In a world rapidly becoming polarised on topics that were once considered a progress of human nature, like racial integration, improved disability access, and LGBTQ+ inclusion, we are all experiencing the severe and rapid increase of hate crimes targeted towards LGBTQ+ people.
Not a one of us can hide from the hate we see online, and in particular the prolific and targeted abuse at transgender and gender non-conforming people, to the extent that trans people are having their addresses posted online alongside call outs for physical violence being inflicted on them and their families.
Following the horrendous murder of 16 year old Brianna Ghey in Warrington this year, and the arson attack on the home of two trans women and a gay man in East London in April, our community is experiencing the greatest risks I’ve seen in my 17 years being out.
“If Novaya had not been awake to hear an explosion from her window at the other end of the flat, the outcome would have been fatal”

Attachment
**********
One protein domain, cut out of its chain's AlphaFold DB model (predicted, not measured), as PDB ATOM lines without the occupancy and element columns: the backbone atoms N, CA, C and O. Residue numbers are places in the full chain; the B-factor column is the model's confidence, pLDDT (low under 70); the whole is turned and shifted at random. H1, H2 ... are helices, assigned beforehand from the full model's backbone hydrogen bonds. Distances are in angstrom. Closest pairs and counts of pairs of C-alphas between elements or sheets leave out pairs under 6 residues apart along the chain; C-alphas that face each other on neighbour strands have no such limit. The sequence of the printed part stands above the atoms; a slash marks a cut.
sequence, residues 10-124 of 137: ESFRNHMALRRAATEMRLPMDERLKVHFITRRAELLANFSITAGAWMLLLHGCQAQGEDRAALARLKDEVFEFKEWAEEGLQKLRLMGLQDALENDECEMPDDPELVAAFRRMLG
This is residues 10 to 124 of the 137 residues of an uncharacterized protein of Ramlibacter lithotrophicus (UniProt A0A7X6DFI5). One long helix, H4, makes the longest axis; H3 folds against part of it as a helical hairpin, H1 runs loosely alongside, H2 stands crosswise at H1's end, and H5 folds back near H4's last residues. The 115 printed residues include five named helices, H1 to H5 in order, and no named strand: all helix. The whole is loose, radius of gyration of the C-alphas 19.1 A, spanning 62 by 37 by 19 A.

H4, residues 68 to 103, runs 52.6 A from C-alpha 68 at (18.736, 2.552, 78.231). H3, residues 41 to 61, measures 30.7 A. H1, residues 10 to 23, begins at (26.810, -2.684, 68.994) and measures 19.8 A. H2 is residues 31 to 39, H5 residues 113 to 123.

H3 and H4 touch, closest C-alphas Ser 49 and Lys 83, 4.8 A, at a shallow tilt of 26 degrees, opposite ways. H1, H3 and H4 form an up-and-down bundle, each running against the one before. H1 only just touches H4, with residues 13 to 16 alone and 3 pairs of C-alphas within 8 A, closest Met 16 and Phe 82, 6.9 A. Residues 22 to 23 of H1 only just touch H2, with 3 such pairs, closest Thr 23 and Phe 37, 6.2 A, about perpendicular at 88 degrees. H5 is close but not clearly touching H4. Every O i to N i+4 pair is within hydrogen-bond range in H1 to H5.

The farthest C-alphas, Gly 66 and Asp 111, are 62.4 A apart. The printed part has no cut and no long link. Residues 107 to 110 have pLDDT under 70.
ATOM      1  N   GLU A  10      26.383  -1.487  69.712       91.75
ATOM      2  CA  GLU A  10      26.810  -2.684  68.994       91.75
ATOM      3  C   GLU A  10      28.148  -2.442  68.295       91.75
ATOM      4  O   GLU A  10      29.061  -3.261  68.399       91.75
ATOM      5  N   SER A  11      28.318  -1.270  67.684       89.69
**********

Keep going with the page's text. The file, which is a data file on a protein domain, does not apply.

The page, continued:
Add in that our UK government is on the systematic eradication of trans rights, and the country, once the most LGBTQ+ inclusive European nation, has dropped to 17th place on the annual Rainbow Map index by ILGA-Europe, our nation’s tolerance is moving backwards.
Zoteria, the app for reporting and tackling LGBTQ+ hate crime, though two years in development, couldn’t have been launched at a more appropriate time.
Its objective is to give LGBTQ+ people one platform to report all hate crime, whether that’s verbal, physical, domestic or sexual abuse, or abuse in the workplace or online. The latter being particularly important given the horrendous hate crimes unfolding online and with governments and technology firms ill equipped to control it.
However, reporting of hate crime is of little use if nothing is done with it.
That’s why the team behind Zoteria will use the data collected to publish research and analytics, and use the information to support societal and policy change at a national level.
It’s a sad state of our UK police force however when it lands on LGBTQ+ charities to create an app for reporting the hate crimes they should be investigating.